helium

Definitions

  • WordNet 3.6
    • n helium a very light colorless element that is one of the six inert gasses; the most difficult gas to liquefy; occurs in economically extractable amounts in certain natural gases (as those found in Texas and Kansas)
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Webster's Revised Unabridged Dictionary
  • Interesting fact: By weight, the sun is 70% hydrogen, 28% helium, 1.5% carbon, nitrogen, and oxygen, and 0.5% all other elements.
    • n Helium hē"lĭ*ŭm (Chem) An inert, monoatomic, gaseous element occurring in the atmosphere of the sun and stars, and in small quantities in the earth's atmosphere, in several minerals and in certain mineral waters. It is obtained from natural gas in industrial quantities. Symbol, He; atomic number 2; at. wt., 4.0026 (C=12.011). Helium was first detected spectroscopically in the sun by Lockyer in 1868; it was first prepared by Ramsay in 1895. Helium has a density of 1.98 compared with hydrogen, and is more difficult to liquefy than the latter. Chemically, it is an inert noble gas, belonging to the argon group, and cannot be made to form compounds. The helium nucleus is the charged particle which constitutes alpha rays, and helium is therefore formed as a decomposition product of certain radioactive substances such as radium. The normal helium nucleus has two protons and two neutrons, but an isotope with only one neutron is also observed in atmospheric helium at an abundance of 0.013 %. Liquid helium has a boiling point of -268.9° C at atmospheric pressure, and is used for maintaining very low temperatures, both in laboratory experimentation and in commercial applications to maintain superconductivity in low-temperature superconducting devices. Gaseous helium at normal temperatures is used for buoyancy in blimps, dirigibles, and high-altitude balloons, and also for amusement in party balloons.
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Century Dictionary and Cyclopedia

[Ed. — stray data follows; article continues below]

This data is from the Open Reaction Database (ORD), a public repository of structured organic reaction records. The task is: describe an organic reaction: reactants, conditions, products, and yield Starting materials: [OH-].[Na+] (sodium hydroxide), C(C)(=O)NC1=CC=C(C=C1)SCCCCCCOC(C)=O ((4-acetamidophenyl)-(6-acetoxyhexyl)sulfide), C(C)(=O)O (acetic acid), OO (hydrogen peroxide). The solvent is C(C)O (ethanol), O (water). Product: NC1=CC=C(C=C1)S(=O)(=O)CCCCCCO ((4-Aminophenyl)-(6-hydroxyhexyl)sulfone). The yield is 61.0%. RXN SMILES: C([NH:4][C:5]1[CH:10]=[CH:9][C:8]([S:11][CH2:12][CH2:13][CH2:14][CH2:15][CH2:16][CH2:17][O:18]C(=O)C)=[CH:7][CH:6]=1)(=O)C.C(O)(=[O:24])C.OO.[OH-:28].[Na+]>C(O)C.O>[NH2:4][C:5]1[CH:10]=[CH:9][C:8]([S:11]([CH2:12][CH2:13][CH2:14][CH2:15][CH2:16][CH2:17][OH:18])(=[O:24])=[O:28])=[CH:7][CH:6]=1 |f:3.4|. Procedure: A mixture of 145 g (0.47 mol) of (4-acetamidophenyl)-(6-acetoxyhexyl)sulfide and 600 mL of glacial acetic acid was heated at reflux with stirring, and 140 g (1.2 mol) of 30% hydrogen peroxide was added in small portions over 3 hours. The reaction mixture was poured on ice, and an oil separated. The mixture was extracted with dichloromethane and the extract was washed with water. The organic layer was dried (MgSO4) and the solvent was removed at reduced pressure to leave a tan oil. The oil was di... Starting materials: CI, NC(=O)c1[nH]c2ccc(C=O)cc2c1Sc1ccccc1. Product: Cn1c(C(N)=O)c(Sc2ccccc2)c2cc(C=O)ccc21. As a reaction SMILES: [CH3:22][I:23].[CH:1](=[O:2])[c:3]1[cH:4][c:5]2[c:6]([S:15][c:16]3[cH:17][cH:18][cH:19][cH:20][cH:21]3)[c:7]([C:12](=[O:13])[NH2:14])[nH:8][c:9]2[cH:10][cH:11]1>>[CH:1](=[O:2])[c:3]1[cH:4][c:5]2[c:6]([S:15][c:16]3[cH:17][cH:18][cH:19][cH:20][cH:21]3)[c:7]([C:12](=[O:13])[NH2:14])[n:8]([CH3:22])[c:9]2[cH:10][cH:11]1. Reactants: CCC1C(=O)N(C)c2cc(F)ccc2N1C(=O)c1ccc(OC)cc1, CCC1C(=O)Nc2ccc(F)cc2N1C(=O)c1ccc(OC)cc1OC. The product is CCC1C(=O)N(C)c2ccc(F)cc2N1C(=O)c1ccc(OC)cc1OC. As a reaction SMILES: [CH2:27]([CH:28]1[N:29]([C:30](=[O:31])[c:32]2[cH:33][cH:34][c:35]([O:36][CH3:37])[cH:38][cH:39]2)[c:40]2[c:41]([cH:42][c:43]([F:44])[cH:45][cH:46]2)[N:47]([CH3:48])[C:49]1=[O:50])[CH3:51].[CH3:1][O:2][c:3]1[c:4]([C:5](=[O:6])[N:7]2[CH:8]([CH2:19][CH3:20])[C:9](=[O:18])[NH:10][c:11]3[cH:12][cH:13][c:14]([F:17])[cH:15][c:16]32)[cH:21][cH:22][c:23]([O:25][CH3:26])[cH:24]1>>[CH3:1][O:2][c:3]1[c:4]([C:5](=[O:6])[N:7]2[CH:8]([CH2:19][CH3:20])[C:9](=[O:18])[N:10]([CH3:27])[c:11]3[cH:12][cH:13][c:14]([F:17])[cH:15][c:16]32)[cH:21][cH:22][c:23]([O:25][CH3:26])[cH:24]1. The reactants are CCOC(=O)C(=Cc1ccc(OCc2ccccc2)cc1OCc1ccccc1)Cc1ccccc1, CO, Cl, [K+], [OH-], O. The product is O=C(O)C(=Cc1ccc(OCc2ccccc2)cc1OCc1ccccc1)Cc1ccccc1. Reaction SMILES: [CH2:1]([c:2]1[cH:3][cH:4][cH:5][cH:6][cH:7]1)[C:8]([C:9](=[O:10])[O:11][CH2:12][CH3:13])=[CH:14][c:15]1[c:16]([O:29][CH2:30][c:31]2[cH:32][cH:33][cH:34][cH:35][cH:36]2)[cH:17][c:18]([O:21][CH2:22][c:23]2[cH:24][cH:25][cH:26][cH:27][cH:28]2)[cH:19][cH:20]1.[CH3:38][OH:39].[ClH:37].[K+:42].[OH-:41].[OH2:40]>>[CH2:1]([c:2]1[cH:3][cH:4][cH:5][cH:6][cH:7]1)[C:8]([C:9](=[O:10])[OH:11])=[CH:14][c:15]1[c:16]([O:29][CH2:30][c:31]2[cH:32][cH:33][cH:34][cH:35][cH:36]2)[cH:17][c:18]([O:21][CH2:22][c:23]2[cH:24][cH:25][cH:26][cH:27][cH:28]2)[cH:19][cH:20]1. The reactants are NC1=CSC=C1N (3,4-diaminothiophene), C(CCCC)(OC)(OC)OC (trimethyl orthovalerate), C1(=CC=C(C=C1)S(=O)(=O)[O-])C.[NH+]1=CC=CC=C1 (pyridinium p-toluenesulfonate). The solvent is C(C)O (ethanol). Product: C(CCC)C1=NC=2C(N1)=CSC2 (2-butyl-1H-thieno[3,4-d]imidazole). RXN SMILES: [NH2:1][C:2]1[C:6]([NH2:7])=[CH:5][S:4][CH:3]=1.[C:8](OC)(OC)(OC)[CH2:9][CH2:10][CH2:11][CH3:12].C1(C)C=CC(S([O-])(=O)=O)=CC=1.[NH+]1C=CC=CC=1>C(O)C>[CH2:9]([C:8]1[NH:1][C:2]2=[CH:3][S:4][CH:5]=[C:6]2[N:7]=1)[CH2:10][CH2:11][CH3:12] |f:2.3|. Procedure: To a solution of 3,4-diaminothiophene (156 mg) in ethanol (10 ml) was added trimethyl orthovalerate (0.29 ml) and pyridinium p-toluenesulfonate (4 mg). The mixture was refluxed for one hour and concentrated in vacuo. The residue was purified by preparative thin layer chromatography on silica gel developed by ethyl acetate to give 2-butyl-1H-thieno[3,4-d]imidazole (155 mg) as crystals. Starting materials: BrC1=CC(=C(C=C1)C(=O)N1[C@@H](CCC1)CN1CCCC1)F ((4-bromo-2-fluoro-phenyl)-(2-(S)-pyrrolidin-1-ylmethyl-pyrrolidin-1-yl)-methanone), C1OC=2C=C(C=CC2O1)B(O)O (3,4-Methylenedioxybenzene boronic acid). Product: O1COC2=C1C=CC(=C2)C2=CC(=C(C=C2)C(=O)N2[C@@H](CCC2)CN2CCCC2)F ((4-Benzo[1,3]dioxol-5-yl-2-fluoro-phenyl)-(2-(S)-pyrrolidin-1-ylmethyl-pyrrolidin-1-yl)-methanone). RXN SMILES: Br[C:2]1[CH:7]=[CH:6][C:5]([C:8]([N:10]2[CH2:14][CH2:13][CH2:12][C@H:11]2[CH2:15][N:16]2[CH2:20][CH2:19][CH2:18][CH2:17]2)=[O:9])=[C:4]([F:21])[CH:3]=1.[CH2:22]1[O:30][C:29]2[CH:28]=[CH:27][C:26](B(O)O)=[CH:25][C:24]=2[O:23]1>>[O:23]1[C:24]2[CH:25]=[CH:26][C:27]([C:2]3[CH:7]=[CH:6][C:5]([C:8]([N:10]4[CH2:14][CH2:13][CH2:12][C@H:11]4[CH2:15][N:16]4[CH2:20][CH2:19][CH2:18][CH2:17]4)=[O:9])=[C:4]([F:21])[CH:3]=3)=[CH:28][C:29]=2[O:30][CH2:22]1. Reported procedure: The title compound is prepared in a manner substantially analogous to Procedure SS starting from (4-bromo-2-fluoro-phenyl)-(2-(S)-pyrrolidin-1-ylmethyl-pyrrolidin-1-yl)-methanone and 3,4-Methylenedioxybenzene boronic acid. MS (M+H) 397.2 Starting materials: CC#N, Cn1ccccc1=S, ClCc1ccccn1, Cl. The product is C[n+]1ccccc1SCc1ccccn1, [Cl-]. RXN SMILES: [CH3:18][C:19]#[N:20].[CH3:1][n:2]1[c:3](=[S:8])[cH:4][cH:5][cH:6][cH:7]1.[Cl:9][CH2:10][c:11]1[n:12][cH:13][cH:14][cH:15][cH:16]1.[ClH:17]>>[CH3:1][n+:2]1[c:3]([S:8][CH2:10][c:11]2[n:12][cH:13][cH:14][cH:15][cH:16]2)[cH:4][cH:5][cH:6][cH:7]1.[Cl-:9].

• Interesting fact: The sun is approximately 75% hydrogen, 25% helium by mass
    • n helium A hypothetical elementary substance, known only by the lines ascribed to it in the solar spectrum.
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Chambers's Twentieth Century Dictionary
  • Interesting fact: The three most common elements in the universe are 1) hydrogen; 2) helium; 3) oxygen.
    • n Helium hē′li-um a substance discovered by Lockyer in the sun's atmosphere, found by Ramsay in the rare Norwegian mineral cleveite.
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Etymology

Webster's Revised Unabridged Dictionary
NL., fr. Gr. "h`lios the sun

Usage

In literature:

Half helium and half oxygen.
"The Man Who Hated Mars" by Gordon Randall Garrett
Helium was actually at hand, and available for examination.
"A Popular History of Astronomy During the Nineteenth Century" by Agnes M. (Agnes Mary) Clerke
Its spectrum shows that it is composed chiefly of hydrogen, calcium and helium, in the state of vapour.
"Astronomy of To-day" by Cecil G. Dolmage
Possibly a few atoms of helium.
"Spawn of the Comet" by Harold Thompson Rich
The element helium was first isolated by Ramsey some twenty-seven years later.
"Astounding Stories of Super-Science April 1930" by Various
In the name of the people of Helium I demand fair and impartial treatment for the Prince of Helium.
"The Gods of Mars" by Edgar Rice Burroughs
The helium compound gradually breaks down, giving rise to the helium observed.
"A History of Science, Volume 5(of 5)" by Henry Smith Williams
No bends for either of us, because of the helium substitution for nitrogen.
"The Trouble with Telstar" by John Berryman
Some of them are more familiar than hydrogen and helium.
"Letters of a Radio-Engineer to His Son" by John Mills
It was too deep for me, but it is based upon changing hydrogen into helium, I think.
"Astounding Stories of Super-Science, December 1930" by Various
Must have been kept hermetically sealed in helium for a good many years.
"The House from Nowhere" by Arthur G. Stangland
The sensing unit was in an inner core, surrounded by an atmosphere of pressurized helium.
"The Golden Skull" by John Blaine
No doubt there are in nature changes of one sort of matter into another, for example, radium into helium.
"A Critical History of Greek Philosophy" by W. T. Stace
Hydrogen is, when mixed with air, highly inflammable, and helium has therefore been suggested as a substitute.
"The New Gresham Encyclopedia. Vol. 1 Part 1" by Various
It is not likely that helium or hydrogen or calcium vapour forms part of the corona.
"Encyclopaedia Britannica, 11th Edition, Volume 8, Slice 10" by Various
The recognition of helium however, which is comparatively easy of detection, lends great support to this hypothesis.
"The Seven Follies of Science [2nd ed.]" by John Phin
Frankland and Lockyer were also the discoverers of helium.
"Encyclopaedia Britannica, 11th Edition, Volume 11, Slice 1 "Franciscans" to "French Language"" by Various